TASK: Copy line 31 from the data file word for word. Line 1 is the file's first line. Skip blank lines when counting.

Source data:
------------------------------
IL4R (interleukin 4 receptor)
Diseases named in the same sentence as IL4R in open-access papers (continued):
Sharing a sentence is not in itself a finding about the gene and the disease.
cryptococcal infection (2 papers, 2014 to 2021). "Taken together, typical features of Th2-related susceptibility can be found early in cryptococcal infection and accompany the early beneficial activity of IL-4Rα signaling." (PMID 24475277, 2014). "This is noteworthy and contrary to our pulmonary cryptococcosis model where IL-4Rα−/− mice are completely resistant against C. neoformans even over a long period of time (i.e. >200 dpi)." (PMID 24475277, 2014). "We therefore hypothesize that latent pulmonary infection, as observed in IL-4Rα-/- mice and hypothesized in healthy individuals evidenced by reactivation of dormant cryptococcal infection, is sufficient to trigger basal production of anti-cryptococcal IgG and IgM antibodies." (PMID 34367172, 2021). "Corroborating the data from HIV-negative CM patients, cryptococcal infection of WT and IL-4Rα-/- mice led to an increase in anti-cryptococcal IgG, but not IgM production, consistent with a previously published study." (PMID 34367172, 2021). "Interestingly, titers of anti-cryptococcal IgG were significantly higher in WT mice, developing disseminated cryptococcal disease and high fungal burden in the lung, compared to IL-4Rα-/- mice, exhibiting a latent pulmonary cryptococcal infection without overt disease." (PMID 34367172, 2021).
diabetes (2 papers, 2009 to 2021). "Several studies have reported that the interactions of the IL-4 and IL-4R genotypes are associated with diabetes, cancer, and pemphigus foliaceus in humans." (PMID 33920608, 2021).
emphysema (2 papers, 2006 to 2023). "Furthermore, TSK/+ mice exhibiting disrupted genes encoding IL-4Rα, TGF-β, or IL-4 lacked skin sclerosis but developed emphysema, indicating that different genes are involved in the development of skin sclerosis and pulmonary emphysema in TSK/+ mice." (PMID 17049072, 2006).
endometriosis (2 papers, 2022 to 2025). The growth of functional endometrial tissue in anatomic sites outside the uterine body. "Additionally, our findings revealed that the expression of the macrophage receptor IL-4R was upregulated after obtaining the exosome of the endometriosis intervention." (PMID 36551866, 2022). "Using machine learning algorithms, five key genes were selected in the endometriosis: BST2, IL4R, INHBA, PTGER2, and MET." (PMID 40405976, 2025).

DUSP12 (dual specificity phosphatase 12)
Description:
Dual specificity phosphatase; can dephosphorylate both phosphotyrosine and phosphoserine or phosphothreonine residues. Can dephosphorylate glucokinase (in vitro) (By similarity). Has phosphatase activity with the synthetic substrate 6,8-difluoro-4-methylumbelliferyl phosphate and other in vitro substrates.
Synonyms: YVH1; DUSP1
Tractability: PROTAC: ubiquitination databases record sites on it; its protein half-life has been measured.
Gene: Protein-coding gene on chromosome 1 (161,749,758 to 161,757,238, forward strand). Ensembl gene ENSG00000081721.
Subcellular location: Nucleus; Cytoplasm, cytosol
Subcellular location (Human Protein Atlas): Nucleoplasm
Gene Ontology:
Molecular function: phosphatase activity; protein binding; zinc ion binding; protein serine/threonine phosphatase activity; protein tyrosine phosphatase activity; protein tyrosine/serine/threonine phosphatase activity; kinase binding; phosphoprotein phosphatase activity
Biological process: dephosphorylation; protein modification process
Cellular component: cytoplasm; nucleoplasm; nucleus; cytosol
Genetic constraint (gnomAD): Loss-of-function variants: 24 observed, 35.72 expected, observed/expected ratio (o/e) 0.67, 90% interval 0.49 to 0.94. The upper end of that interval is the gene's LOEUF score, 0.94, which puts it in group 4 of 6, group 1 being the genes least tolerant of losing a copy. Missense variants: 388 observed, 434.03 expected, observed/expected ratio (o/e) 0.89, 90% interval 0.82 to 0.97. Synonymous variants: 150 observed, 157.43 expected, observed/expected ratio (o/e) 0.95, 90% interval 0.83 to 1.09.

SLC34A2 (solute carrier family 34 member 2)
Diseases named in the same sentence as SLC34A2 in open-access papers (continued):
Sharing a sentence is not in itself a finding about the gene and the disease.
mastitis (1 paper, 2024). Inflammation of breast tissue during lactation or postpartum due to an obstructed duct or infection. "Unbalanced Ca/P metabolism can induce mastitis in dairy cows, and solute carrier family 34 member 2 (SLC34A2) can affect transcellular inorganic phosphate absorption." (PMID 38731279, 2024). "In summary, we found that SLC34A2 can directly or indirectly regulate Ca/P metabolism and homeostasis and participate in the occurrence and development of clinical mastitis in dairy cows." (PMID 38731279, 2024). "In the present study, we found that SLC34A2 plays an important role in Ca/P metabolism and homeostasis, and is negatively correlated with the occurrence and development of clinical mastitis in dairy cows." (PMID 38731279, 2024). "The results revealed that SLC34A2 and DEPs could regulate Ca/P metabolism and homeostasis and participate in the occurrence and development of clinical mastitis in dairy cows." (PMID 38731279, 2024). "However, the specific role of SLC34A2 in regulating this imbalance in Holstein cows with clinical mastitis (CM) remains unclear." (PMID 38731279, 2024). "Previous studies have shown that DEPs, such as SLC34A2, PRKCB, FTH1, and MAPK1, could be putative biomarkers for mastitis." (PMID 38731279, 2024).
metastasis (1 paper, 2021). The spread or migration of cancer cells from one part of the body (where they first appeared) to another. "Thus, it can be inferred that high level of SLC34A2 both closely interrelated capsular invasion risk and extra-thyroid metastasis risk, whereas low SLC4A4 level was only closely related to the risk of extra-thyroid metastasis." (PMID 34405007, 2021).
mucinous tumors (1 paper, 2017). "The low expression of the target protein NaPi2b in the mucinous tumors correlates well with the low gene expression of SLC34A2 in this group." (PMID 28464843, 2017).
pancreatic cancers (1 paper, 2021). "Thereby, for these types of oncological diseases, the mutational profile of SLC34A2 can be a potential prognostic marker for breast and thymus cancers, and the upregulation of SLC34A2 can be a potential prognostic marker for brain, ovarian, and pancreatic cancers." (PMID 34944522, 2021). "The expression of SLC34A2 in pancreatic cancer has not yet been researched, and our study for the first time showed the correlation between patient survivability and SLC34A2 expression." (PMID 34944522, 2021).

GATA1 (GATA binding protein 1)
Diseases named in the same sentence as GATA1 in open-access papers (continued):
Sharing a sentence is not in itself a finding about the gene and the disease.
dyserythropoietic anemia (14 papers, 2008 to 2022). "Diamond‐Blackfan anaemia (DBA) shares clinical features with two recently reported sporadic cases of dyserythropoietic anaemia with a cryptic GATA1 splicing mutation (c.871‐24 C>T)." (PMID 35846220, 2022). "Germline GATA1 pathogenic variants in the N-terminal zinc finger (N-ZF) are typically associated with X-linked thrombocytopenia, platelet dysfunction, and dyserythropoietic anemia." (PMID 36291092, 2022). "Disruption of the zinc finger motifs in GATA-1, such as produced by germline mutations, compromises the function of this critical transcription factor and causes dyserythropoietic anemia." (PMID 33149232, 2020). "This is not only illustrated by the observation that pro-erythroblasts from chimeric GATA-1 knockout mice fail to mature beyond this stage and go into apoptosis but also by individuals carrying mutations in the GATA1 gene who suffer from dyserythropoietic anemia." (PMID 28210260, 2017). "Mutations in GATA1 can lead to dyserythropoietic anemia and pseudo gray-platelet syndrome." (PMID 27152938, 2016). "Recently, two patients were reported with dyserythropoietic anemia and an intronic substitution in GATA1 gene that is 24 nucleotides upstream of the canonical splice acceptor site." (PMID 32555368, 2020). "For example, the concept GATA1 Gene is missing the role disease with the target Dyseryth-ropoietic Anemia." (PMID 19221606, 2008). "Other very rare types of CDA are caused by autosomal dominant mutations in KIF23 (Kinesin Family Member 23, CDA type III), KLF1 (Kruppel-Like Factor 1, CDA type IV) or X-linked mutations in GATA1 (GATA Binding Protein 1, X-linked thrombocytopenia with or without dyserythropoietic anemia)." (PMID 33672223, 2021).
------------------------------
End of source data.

dyserythropoietic anemia (14 papers, 2008 to 2022). "Diamond‐Blackfan anaemia (DBA) shares clinical features with two recently reported sporadic cases of dyserythropoietic anaemia with a cryptic GATA1 splicing mutation (c.871‐24 C>T)." (PMID 35846220, 2022). "Germline GATA1 pathogenic variants in the N-terminal zinc finger (N-ZF) are typically associated with X-linked thrombocytopenia, platelet dysfunction, and dyserythropoietic anemia." (PMID 36291092, 2022). "Disruption of the zinc finger motifs in GATA-1, such as produced by germline mutations, compromises the function of this critical transcription factor and causes dyserythropoietic anemia." (PMID 33149232, 2020). "This is not only illustrated by the observation that pro-erythroblasts from chimeric GATA-1 knockout mice fail to mature beyond this stage and go into apoptosis but also by individuals carrying mutations in the GATA1 gene who suffer from dyserythropoietic anemia." (PMID 28210260, 2017). "Mutations in GATA1 can lead to dyserythropoietic anemia and pseudo gray-platelet syndrome." (PMID 27152938, 2016). "Recently, two patients were reported with dyserythropoietic anemia and an intronic substitution in GATA1 gene that is 24 nucleotides upstream of the canonical splice acceptor site." (PMID 32555368, 2020). "For example, the concept GATA1 Gene is missing the role disease with the target Dyseryth-ropoietic Anemia." (PMID 19221606, 2008). "Other very rare types of CDA are caused by autosomal dominant mutations in KIF23 (Kinesin Family Member 23, CDA type III), KLF1 (Kruppel-Like Factor 1, CDA type IV) or X-linked mutations in GATA1 (GATA Binding Protein 1, X-linked thrombocytopenia with or without dyserythropoietic anemia)." (PMID 33672223, 2021).